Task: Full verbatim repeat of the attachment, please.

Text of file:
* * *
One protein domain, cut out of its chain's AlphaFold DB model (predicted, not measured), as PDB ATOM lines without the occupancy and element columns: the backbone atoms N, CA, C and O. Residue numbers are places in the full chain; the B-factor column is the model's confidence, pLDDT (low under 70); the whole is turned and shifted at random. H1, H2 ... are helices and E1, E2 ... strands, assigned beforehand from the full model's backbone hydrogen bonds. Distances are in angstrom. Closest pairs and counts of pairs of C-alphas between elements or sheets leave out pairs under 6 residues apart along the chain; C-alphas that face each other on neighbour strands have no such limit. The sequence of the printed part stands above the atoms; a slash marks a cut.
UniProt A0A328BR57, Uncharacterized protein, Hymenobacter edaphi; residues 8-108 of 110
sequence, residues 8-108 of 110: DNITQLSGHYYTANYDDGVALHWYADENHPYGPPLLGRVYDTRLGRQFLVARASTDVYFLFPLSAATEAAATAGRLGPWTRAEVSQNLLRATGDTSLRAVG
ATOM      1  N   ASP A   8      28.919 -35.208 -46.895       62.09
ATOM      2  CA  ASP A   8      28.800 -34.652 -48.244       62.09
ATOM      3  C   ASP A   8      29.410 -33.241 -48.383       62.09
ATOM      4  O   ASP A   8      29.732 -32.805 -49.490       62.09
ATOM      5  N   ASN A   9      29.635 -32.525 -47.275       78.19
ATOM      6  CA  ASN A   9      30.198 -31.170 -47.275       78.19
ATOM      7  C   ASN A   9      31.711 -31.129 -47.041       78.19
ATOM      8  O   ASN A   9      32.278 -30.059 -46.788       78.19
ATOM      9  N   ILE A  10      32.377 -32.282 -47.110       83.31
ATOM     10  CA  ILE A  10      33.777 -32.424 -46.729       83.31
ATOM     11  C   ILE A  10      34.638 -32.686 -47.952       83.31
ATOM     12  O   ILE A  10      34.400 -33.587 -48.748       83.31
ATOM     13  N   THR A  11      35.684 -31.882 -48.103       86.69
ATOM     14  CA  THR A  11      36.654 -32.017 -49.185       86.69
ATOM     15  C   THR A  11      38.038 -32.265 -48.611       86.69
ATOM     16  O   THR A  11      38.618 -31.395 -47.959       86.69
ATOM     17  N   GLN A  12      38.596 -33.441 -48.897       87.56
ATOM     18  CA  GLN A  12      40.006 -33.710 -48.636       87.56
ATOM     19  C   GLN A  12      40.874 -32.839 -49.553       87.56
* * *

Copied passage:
One protein domain, cut out of its chain's AlphaFold DB model (predicted, not measured), as PDB ATOM lines without the occupancy and element columns: the backbone atoms N, CA, C and O. Residue numbers are places in the full chain; the B-factor column is the model's confidence, pLDDT (low under 70); the whole is turned and shifted at random. H1, H2 ... are helices and E1, E2 ... strands, assigned beforehand from the full model's backbone hydrogen bonds. Distances are in angstrom. Closest pairs and counts of pairs of C-alphas between elements or sheets leave out pairs under 6 residues apart along the chain; C-alphas that face each other on neighbour strands have no such limit. The sequence of the printed part stands above the atoms; a slash marks a cut.
UniProt A0A328BR57, Uncharacterized protein, Hymenobacter edaphi; residues 8-108 of 110
sequence, residues 8-108 of 110: DNITQLSGHYYTANYDDGVALHWYADENHPYGPPLLGRVYDTRLGRQFLVARASTDVYFLFPLSAATEAAATAGRLGPWTRAEVSQNLLRATGDTSLRAVG
ATOM      1  N   ASP A   8      28.919 -35.208 -46.895       62.09
ATOM      2  CA  ASP A   8      28.800 -34.652 -48.244       62.09
ATOM      3  C   ASP A   8      29.410 -33.241 -48.383       62.09
ATOM      4  O   ASP A   8      29.732 -32.805 -49.490       62.09
ATOM      5  N   ASN A   9      29.635 -32.525 -47.275       78.19
ATOM      6  CA  ASN A   9      30.198 -31.170 -47.275       78.19
ATOM      7  C   ASN A   9      31.711 -31.129 -47.041       78.19
ATOM      8  O   ASN A   9      32.278 -30.059 -46.788       78.19
ATOM      9  N   ILE A  10      32.377 -32.282 -47.110       83.31
ATOM     10  CA  ILE A  10      33.777 -32.424 -46.729       83.31
ATOM     11  C   ILE A  10      34.638 -32.686 -47.952       83.31
ATOM     12  O   ILE A  10      34.400 -33.587 -48.748       83.31
ATOM     13  N   THR A  11      35.684 -31.882 -48.103       86.69
ATOM     14  CA  THR A  11      36.654 -32.017 -49.185       86.69
ATOM     15  C   THR A  11      38.038 -32.265 -48.611       86.69
ATOM     16  O   THR A  11      38.618 -31.395 -47.959       86.69
ATOM     17  N   GLN A  12      38.596 -33.441 -48.897       87.56
ATOM     18  CA  GLN A  12      40.006 -33.710 -48.636       87.56
ATOM     19  C   GLN A  12      40.874 -32.839 -49.553       87.56